How “HIP” is your knee pain?

“The knee bone’s connected to the…hip bone” may be your therapist’s greatest clue to solving your knee pain.  How many patients have gone to physical therapy for knee pain and received an ultrasound & quad exercises only to be disappointed in his or her outcome?   What exactly is the link between knee pain and hip weakness?  What does the research tell us?

Patello-femoral pain syndrome (PFPS) (pain under the kneecap) is the most common condition seen in an orthopedic practice.  It is the most prevalent injury in persons who are physically active.  Iliotibial band syndrome (ITBS) is the second most common overuse injury in runners.  Anterior cruciate ligament (ACL) injuries are one of the most common ligament injuries in people who engage in athletics.  What common factor contributes to ALL of these orthopedic conditions?  You guessed it!!  Weak hips!  Read on for the proof.

In a recent review of the literature, Reinman cited 51 articles that provide some degree of evidence correlating hip weakness to knee loading and knee injury.  The position of the knee relative to the hip during weight bearing activities is a predictor of dysfunction.  Excessive hip adduction and internal rotation (turning in of the knee such as being bow-legged) can adversely affect the motion and forces that act upon the entire lower extremity.  This combined motion produces a “dynamic” knee valgus.  A valgus force places a tensile strain on the iliotibial band as well as the soft tissue restraints on the inside of the knee, particularly the ACL and medial collateral ligament. Claiborne et al and Hollman et al have reported that reduced hip strength is related to greater knee valgus angles.  In the presence of hip abductor weakness (muscle that raises your leg out to the side), the opposite hip may drop during single-leg support causing a Trendelenberg sign.  This is especially apparent during a slow, “controlled” descent down a step.  A great functional test!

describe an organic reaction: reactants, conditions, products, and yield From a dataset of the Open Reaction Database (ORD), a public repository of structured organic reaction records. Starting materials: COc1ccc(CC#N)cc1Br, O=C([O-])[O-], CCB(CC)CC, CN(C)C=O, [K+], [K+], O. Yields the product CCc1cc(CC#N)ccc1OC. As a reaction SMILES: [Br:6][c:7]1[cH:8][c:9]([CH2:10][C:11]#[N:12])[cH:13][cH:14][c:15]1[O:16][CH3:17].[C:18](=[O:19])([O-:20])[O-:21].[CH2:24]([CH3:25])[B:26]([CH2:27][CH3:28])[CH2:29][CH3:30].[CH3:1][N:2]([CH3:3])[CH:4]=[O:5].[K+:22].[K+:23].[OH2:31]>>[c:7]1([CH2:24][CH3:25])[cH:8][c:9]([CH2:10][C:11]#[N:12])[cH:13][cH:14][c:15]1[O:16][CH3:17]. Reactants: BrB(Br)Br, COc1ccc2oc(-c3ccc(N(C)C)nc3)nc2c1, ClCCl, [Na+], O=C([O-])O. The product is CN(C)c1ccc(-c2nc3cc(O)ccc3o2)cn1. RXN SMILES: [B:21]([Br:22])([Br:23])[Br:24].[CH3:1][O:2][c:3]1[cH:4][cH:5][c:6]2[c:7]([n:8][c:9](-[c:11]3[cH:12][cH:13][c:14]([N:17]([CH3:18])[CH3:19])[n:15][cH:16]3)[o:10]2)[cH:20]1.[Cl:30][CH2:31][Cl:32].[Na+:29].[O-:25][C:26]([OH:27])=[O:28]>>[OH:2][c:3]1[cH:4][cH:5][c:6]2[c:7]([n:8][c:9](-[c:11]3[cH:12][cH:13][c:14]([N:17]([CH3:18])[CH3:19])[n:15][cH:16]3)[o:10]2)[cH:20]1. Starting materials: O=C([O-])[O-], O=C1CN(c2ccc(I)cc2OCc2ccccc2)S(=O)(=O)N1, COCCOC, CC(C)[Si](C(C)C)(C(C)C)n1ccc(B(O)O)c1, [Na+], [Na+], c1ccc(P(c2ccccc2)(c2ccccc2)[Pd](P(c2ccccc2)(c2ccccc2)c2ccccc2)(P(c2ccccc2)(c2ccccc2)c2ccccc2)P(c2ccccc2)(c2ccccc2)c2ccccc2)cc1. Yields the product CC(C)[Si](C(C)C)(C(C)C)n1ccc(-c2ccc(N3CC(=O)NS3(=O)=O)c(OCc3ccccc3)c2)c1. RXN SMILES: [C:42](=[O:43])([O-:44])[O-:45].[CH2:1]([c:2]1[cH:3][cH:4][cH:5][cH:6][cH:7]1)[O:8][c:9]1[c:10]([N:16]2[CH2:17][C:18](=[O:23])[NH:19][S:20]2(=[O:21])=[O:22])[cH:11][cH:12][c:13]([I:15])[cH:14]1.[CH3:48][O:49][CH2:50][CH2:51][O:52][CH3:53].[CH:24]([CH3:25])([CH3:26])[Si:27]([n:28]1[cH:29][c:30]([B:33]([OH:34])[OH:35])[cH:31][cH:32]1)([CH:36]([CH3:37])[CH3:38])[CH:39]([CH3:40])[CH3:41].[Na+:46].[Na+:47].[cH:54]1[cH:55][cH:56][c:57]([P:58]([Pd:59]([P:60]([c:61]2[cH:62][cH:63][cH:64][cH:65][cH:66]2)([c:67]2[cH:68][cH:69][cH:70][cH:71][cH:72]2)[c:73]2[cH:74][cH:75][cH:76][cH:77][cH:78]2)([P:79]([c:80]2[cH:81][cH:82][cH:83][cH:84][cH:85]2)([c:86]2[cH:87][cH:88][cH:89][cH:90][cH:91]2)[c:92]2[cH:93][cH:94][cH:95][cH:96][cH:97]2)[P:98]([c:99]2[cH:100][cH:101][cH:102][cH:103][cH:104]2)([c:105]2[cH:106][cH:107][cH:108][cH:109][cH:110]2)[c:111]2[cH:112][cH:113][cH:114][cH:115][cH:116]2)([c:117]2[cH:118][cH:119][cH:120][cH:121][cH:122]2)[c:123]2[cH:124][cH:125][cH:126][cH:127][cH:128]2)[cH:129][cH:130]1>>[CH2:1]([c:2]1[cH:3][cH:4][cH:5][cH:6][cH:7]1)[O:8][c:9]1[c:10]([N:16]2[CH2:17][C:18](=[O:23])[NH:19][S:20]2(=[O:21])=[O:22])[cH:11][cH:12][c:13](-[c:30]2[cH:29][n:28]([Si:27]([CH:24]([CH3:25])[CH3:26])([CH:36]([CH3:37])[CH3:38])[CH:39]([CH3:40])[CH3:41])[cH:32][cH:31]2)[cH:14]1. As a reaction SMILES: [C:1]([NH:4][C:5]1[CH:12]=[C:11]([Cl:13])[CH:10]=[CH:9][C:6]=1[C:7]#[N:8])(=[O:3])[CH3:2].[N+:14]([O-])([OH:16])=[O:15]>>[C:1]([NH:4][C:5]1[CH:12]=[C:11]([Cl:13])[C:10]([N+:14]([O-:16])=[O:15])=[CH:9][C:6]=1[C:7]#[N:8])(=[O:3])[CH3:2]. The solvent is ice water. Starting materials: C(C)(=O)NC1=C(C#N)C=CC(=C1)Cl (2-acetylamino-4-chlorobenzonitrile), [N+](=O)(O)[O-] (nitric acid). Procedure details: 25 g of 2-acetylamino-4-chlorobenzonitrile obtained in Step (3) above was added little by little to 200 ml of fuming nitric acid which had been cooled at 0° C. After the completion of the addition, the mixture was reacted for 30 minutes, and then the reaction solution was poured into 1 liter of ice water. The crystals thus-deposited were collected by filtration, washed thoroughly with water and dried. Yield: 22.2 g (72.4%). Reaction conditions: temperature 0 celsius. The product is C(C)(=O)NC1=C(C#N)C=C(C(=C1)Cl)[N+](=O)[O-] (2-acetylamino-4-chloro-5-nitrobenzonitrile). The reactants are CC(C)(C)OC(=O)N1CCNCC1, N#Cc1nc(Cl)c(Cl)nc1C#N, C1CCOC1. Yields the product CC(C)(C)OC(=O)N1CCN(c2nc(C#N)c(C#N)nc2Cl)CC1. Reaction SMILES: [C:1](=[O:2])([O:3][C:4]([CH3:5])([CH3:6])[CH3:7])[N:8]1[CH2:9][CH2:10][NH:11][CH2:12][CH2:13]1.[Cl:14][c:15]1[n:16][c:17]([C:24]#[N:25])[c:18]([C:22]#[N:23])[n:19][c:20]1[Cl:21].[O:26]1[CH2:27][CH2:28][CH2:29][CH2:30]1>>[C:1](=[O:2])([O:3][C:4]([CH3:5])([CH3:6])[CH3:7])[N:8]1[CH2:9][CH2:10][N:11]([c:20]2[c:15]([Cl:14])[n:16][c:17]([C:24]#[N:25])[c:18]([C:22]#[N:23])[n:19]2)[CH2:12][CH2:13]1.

Why is it that the incidence of ACL injuries and PFPS is greater in women?   Prins et al concluded that females with PFPS exhibit impaired strength of the hip extensors, abductors, and external rotators.  Chen and Powers report that females with PFPS exhibit excessive “dynamic” Q-angles, especially with descending stairs.  Pollard et al states that females demonstrate insufficient utilization of the hip extensors due to decreased knee and hip flexion during a jump squat for example.  This leads to increased quad activation in the presence of a valgus knee and localizes the impact load onto the patella to a much smaller surface area.  Hence, more pain!

So what if you’re a runner?  Ferber et al looked at 283 studies that examined running-related injuries and concluded that the connections between weak hips and running were far more conclusive than the connection with flat feet (over-pronation).  Interestingly, Earl et al prescribed a hip strengthening program to healthy female runners for 8 weeks and, in addition to improved hip strength, they measured a 57% decrease in pronation (flat foot) while running.  Strengthen the hips and ditch the orthotics?  Maybe.

If it hasn’t become obvious yet, hip weakness has been proven as a predictor of knee dysfunction.  So in addition to your runs or to your crunches, you need a hefty dose of hip resistance training.  Call us and we can get you started!!

Kinesio Taping – How does it work?

Kinesio Tex tape is the world’s #1 elastic Kinesio tape. It is used by 78,000 practitioners in the United States and 150,000 worldwide.  It is being used by professional athletes and Olympians such as Kerri Walsh of the gold medal winning US women’s beach volleyball team.  Here at OrthoWell/WalkWell, we are KT1 and KT2 certified in the Kinesiotaping Method.  How does Dr. Kenzo Kase , the inventor of Kinesio Taping, explain the concept of Kinesio Taping?

“ The concept of Kinesio Taping is the replication of the therapist’s hands on the patient’s skin using Kinesio tape.   The Kinesio tape mimics the qualities of the patient’s skin and success of the Kinesio Taping method depends on two factors.  One , proper evaluation of the patient’s condition by the therapist.  Two, proper application of the Kinesio Taping technique.”

So how does Kinesio Taping work?

AFFECTS ON MOVEMENT

Proprioception is our ability to sense our body’s static position in space.  Kinesthesia is our ability to sense how our bodies move through 3-dimensional space.  This “sense” occurs through several different types of sensory organs under our skin and around our joints that provide our brains with information about pressure, vibration, touch, temperature, and tension.   The effectiveness of the Kinesio tape lies in its ability to alter the sensory feedback that enters your nerves in the area that the tape is applied.  The contact of the tape on the skin appears to increase the ability of the joint and/or tissue to detect movement and to respond to outside forces.  As a result, this has a positive effect on the communication between your brain and the affected tissue which, in turn, could enhance athletic or movement performance.

AFFECTS ON PAIN